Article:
By 2040, it’s forecast that over a third of global power will come from renewable sources such as wind and solar, according to a report by Bloomberg New Energy Finance.
Researchers suggest that wind farms could potentially produce 40 times the electricity the world consumers, so why do they lag behind, providing just 4% of the world’s energy.
With demand for electricity growing, just how much, or how little, space is needed to supply some of the world’s biggest city’s with wind energy?
Known for its neon lights and technological innovation Tokyo, Japan, tops the leaderboard requiring 10,620.5 km2 of offshore turbines to power the city, according to a report published by RS Components.
The Japanese capital is followed by New York City, USA, and Seoul, South Korea, who require 3,797.8 km2 and 3,752.9 km2 respectively.
The electric company’s data also suggests that Seoul is the most power hungry city in the world.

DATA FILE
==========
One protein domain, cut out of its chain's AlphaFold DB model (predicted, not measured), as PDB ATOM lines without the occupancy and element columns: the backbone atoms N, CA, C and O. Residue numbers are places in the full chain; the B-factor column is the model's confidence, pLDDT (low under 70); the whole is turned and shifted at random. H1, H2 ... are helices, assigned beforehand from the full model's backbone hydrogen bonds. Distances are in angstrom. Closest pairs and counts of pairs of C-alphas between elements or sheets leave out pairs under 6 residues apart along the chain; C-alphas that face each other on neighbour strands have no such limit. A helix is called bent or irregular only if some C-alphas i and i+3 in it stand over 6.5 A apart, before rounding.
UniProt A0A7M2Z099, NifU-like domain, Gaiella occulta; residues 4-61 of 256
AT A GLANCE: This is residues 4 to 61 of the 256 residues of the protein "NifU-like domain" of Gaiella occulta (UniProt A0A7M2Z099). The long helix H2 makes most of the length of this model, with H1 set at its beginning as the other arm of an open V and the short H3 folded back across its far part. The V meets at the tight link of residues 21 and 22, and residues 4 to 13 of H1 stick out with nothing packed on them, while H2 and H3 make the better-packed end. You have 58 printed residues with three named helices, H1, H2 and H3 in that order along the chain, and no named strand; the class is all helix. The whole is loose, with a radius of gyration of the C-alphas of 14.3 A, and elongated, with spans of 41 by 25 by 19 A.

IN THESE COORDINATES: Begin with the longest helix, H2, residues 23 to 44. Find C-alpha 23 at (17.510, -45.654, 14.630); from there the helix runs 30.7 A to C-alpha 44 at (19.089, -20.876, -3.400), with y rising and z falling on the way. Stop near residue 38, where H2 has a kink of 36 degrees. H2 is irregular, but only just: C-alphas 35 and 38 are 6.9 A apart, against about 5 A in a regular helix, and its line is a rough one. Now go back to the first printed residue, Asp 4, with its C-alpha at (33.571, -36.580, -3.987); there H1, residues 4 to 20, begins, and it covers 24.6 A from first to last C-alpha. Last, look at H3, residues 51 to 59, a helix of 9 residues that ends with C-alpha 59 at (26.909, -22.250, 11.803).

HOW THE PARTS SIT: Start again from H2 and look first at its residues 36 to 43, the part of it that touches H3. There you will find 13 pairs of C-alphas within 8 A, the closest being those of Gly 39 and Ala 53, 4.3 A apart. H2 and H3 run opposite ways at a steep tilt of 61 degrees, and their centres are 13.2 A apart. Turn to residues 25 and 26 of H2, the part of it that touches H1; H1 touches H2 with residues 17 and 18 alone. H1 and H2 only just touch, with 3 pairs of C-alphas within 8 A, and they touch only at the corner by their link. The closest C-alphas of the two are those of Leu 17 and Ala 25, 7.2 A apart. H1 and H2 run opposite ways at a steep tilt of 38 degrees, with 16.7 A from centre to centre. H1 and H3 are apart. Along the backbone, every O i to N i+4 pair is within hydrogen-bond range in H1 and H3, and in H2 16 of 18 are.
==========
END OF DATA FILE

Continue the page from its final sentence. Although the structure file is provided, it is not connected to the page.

According to the report, it would take over 6 times the size of Seoul's city area in offshore wind turbines to meet the city’s electricity usage.
Another Asian giant is just as power hungry.
With 37.8million people using 296,231,544 MWh annually, Tokyo, Japan, would need 10,310 turbines taking up 10,620.5 km2 of offshore space, according to the report.
Conversely, the Spanish capital of Barcelona requires the smallest area of offshore turbines to match the city’s power usage, with 299km2 needed.
Energy consumption of each city was calculated using the population of the city as well as the per capita consumption of the country, whether that city is located, according to the International Energy Agency.